Ducati MotoGP general manager Gigi Dall’Igna has suggested Yamaha rider Maverick Vinales could be an option for the 2021 season.
Vinales will be a free agent for 2021 – like the majority of other riders on the grid – after the expiration of his current factory Yamaha deal.
As Marc Marquez is already in early talks to remain at Honda beyond the end of 2020, and star rookie Fabio Quartararo is thought likely to remain in Yamaha’s orbit, six-time MotoGP race winner Vinales is expected to be a key player in the rider market.
Ducati currently fields Andrea Dovizioso and Danilo Petrucci in its factory team, but relations between Dovizioso and Dall’Igna are thought to have become strained amid Ducati’s continued difficulties this season.
Speaking to Italian newspaper Gazzetta dello Sport, Dall’Igna admitted Vinales could be an attractive option for 2021 if it decides to reshuffle its rider line-up.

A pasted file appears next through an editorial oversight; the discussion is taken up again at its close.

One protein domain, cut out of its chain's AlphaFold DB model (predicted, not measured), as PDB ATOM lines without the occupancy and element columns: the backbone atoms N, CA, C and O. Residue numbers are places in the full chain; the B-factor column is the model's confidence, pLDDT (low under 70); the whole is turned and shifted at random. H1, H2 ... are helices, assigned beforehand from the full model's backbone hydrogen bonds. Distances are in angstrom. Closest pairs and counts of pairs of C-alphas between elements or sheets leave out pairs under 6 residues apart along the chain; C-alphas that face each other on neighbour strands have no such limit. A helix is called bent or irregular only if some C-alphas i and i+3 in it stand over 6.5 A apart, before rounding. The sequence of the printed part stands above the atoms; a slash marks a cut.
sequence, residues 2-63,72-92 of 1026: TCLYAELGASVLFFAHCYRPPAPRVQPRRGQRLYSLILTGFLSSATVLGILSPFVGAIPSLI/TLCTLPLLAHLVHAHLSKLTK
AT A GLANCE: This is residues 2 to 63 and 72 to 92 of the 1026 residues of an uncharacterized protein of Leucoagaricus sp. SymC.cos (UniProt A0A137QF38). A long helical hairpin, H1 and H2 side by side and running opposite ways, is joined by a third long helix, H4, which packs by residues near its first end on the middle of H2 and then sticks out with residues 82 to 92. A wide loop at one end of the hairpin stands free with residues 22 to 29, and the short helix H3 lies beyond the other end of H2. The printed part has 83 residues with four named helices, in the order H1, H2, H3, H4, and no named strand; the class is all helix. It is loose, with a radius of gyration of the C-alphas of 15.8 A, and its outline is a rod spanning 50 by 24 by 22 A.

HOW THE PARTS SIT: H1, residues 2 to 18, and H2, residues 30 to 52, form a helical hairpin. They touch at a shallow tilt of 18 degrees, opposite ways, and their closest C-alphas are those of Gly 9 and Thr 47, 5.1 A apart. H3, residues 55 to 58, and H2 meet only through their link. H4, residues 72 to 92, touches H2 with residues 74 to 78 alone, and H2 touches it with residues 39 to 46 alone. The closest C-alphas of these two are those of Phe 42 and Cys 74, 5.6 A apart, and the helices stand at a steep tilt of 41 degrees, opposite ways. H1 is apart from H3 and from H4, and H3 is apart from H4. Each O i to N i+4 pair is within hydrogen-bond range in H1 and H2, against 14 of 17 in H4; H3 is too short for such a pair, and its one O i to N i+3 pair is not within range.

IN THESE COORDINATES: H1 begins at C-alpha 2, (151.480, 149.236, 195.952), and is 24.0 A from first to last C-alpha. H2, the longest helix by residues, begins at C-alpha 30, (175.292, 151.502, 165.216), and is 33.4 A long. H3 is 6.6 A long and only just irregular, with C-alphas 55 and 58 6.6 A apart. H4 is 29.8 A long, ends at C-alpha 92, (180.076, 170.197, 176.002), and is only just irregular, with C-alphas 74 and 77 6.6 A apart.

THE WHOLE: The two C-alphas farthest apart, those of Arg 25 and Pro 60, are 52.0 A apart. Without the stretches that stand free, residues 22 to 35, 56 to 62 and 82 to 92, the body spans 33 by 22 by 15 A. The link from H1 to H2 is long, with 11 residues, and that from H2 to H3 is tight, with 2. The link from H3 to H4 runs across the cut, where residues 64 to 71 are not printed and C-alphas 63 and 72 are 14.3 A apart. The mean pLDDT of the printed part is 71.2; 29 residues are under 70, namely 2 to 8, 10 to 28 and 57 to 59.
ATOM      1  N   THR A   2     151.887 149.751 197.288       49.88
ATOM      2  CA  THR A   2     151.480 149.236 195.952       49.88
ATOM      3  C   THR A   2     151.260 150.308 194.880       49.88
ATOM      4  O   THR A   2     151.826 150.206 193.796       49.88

“He is one of the riders who has managed to beat Marquez,” said Dall’Igna.
“We are evaluating what could be the best solution. But it does not depend only on us.”
Speaking after the Thailand race earlier this month, Vinales suggested he is open to changing teams for 2021 once his existing Yamaha deal ends.
However, he rowed back on those statements a fortnight later at Motegi, saying he is committed to trying to win with Yamaha in 2020.
“What I wanted to say, above all, is that I am very focused on trying to get the most out of this Yamaha,” said Vinales, who is joint third in the riders’ standings this season.
“In 2020 we will see, it is far away.
“You never know, maybe I start like in 2017 [when Vinales won three of the first five races] and it changes the whole mentality, I have no idea.
“The important thing is to finish this year as well as possible and start next year with the belief of going to win.”
Jorge Lorenzo sounded out Ducati earlier this year about a potential return to the Italian manufacturer’s fold as early as 2020, before ultimately electing to stay committed to Honda.
Dall’Igna made it clear that Lorenzo is no longer seen as an option for the future, saying: “No, enough.”